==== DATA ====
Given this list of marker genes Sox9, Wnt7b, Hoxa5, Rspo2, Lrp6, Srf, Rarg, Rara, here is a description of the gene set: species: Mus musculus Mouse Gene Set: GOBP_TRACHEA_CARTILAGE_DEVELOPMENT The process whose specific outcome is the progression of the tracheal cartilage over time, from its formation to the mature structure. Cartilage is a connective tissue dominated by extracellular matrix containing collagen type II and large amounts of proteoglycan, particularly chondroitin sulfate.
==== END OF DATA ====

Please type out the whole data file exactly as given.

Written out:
Given this list of marker genes Sox9, Wnt7b, Hoxa5, Rspo2, Lrp6, Srf, Rarg, Rara, here is a description of the gene set: species: Mus musculus Mouse Gene Set: GOBP_TRACHEA_CARTILAGE_DEVELOPMENT The process whose specific outcome is the progression of the tracheal cartilage over time, from its formation to the mature structure. Cartilage is a connective tissue dominated by extracellular matrix containing collagen type II and large amounts of proteoglycan, particularly chondroitin sulfate.